Trade Unions in Southern Asia


According to Countryaah, Afghanistan is a country located in Southern Asia. The trade union movement in Afghanistan is weak and exists mainly in the cities. The unions for teachers and journalists have organized some activities. On paper, the Central Afghan Federation of Trade Unions (AAFTU) also exists, but the organization is rarely visible. War and civil war and political unrest have shattered previous union activities.

AAFTU is registered with the authorities and strives to maintain a good relationship with the government. A major problem, however, is the lack of offices. The organization also finds it difficult to collect any membership fees.



The country’s only registered central trade union organization: All Afghan Federation of Trade Unions (AAFTU) and Central Council of Afghan Trade Unions (CCATU). AAFTU of the organizations belongs to the World Trade Union ITUC.


Bangladesh is one of 8 countries in South Asia. The trade union movement in Bangladesh is fragmented, but there are strong unions in the clothing and textile industry. In this sector, wages are put into practice by the government because employers never accept higher wage levels than the minimum wage levels decided by the government. For many years, various unions in the clothing and textile industry have gathered for large protests with demands for higher minimum wages.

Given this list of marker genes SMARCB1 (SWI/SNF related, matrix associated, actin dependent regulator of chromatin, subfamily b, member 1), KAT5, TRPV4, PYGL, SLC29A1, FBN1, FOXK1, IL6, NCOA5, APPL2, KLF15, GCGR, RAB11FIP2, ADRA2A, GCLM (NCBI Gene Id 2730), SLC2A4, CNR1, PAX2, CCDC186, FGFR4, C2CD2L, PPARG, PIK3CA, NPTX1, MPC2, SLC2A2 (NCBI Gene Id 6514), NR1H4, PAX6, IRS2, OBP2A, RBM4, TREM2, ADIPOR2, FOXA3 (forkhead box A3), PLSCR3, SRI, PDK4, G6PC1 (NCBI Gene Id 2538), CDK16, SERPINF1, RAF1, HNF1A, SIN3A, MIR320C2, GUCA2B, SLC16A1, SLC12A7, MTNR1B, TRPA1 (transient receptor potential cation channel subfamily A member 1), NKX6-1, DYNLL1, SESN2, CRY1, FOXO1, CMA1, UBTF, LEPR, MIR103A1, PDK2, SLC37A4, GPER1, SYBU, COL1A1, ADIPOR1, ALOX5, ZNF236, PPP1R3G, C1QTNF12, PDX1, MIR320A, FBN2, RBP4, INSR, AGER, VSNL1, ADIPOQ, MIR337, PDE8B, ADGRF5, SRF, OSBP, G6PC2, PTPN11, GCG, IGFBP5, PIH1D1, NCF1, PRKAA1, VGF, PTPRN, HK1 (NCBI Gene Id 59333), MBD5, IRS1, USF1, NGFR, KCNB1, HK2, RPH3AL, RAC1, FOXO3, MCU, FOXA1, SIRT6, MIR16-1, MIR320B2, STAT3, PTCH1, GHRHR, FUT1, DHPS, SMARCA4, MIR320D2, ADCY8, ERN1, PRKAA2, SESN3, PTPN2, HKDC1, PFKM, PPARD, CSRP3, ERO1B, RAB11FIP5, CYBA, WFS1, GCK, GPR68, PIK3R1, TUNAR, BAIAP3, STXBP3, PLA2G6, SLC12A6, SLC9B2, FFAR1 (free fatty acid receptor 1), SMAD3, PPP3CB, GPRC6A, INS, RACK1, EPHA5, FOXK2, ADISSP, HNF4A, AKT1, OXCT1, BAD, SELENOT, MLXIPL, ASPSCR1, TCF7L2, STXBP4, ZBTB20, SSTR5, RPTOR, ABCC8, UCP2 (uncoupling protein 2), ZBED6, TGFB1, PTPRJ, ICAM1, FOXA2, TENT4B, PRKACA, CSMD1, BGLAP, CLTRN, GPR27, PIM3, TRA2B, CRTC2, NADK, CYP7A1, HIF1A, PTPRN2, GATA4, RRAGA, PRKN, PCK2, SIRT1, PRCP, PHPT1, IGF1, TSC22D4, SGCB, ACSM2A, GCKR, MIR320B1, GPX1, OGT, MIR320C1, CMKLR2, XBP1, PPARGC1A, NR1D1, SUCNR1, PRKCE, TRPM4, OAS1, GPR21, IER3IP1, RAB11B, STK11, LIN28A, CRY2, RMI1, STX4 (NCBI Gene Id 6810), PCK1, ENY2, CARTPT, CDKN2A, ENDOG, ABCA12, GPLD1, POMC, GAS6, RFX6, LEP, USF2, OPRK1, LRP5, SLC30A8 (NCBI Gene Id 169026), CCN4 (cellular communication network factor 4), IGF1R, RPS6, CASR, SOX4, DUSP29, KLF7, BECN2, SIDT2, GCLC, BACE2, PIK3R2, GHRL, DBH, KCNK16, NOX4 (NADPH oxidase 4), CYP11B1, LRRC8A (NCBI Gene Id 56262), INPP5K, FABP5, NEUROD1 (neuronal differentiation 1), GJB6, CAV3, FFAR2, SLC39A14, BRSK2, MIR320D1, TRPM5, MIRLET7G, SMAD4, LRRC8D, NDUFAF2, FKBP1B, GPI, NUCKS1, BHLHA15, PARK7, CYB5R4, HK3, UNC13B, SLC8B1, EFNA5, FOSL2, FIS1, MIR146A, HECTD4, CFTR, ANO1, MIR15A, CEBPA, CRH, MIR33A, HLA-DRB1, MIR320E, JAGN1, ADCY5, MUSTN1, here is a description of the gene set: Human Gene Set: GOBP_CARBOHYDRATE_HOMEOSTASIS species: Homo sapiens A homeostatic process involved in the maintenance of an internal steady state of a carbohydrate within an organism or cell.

Several of the major fabric manufacturers are state-owned – and it is in the state-owned factories that the trade union movement has its strongest base. In the clothing industry, the picture is more fragmented. In some industries the degree of organization is high, but in most factories there are no trade unions at all.

In total, only three percent of the workforce is unionized, a proportion that is comparable to Pakistan but is clearly below other countries in the area such as India, Nepal or Sri Lanka.

In total, there are about 25 central trade unions in Bangladesh. Most are linked to one of the country’s political parties. The three dominant parties – Awami League, Bangladesh National Party and Jatiya Party – which all held government power at some point have a particularly strong influence over the trade union movement. Only a small group of trade unions, including some unions in the textile area, are non-partisan.

On April 24, 2013, the clothing factory Rana Plaza collapsed and 1138 workers were killed. This was one of the worst industrial accidents in world history. After the disaster, anger has grown among textile and clothing workers. The growing protests have, among other things, led to an increase in the minimum wage and better controls of the factories. But many requirements have not yet been met. One issue that has engaged the global union IndustriAll is that relatives of dead factory workers should receive financial compensation.